Comfort women doubt today’s talks will matter
Lee was one of thousands of Asian women, including Koreans, who were forced to be military sex slaves for Japanese soldiers during World War II, when Korea was under the colonial rule of Japan.
In July 1942, Lee tried running away from a military brothel in China after a soldier who was trying to rape her slashed her hand. She was caught by a Japanese soldier, and that’s when she got her second scar.
“They tried to cut my feet so I could not run away again,” Lee says. “My life was horribly painful when I was 15.”
When the JoongAng Ilbo visited the House of Sharing yesterday, a shelter for the so-called comfort women - a Japanese euphemism for the former military sex slaves - in Gwangju, Gyeonggi, a group of women there said they had no real expectations for the inter-governmental meeting today in Seoul in which they will be discussed.
The talks between high-ranking diplomats from South Korea and Japan are the first the two countries have held on the comfort women issue.
“When they plan a negotiation with Japan, the government should ask the women themselves how they think their dignity, which was so abused by Japan, can be restored and what kind of solutions the women want from the Japanese government,” Ahn Shin-gwon, the head of the shelter, said.
“But they did not even make a phone call to them,” he said. “I wonder if the [Korean] Foreign Ministry has the slightest idea of what the women want or need.”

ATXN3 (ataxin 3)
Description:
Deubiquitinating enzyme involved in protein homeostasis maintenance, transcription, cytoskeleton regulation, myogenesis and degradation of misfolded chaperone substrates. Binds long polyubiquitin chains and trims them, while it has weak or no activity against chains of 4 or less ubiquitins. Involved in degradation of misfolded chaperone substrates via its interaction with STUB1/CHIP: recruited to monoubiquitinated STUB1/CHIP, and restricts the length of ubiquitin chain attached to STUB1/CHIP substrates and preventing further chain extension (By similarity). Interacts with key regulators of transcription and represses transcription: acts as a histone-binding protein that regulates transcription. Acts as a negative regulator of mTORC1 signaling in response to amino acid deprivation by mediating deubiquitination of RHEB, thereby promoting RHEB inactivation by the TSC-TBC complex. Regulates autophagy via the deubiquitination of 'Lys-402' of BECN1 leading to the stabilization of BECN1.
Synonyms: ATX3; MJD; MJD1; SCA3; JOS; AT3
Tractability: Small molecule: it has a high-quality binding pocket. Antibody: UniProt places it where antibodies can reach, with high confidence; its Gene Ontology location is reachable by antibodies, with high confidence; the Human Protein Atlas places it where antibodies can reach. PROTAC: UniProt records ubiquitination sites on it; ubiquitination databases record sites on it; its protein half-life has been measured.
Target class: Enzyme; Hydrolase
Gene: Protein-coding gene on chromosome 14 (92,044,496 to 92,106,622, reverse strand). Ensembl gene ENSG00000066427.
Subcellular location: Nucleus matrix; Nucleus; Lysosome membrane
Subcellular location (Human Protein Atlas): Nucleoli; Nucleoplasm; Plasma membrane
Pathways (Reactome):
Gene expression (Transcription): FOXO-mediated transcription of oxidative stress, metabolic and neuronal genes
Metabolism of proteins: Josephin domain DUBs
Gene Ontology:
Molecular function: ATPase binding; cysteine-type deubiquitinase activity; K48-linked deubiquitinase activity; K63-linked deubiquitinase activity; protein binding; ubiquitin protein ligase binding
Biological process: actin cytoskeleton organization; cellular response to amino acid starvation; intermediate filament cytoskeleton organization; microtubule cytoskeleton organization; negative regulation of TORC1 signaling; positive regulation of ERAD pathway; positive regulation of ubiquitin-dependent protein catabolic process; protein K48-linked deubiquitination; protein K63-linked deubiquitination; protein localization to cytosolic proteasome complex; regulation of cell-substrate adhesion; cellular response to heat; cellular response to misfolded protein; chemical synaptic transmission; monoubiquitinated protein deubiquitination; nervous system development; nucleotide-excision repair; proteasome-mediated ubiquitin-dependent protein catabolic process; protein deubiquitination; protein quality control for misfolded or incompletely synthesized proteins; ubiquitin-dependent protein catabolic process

In fact, the attitude of the Korean government contrasts with that of the Japanese government, Ahn said. Before today’s talks, several Japanese diplomats met with the managers of the shelter, which has been taking care of some of the comfort women since 1992.
On Feb. 7, three diplomats from the Japanese Embassy in Korea met with some managers of the shelter at a hotel in Seoul, according to the shelter. On March 17, Ahn met with Yasushi Yamamoto, an official of the Japanese Foreign Ministry.
“Although the Japanese officials repeated their position that the matter was already resolved in the Korea-Japan treaty in 1965 and that the Kono statement [by Chief Cabinet Secretary Yohei Kono in 1993] apologized for the issue,” Ahn said, “they at least attempted to listen to the voices of the women.”
An official at the Korean Foreign Ministry said: “We already fully understand the position of the women.”
In 2011, the Korean Foreign Ministry launched a task force dubbed “TF for the Resolution of the 1965 Treaty,” led by a special ambassador.
However the leader of the team stepped down in February and has not been replaced.
Sources told the JoongAng Ilbo that the ministry is having trouble filling the post because it is regarded as unimportant. The team has sent letters to the Japanese government twice over the past three years, but Tokyo has never replied.
“Recently, I started to think that Japan might be waiting for all of the women to die,” Lee, the former sex slave, said. “We will die someday, of course, but it is important that history should remember us and our dignity should be restored.
“Some people say we are greedy for compensation,” she said. “But how can they pay me back for what I went through at 15? Our priority is that the Japanese prime minister acknowledges his country’s responsibility and restores our dignity.
“I spent my past life with a lowered head looking down at the floor,” she said. “If they sincerely apologize to us even now, why wouldn’t we, aged in our 90s, forgive them?”
Korea has only 55 former comfort women still living.
BY JEONG WON-YEOB [email@example.com]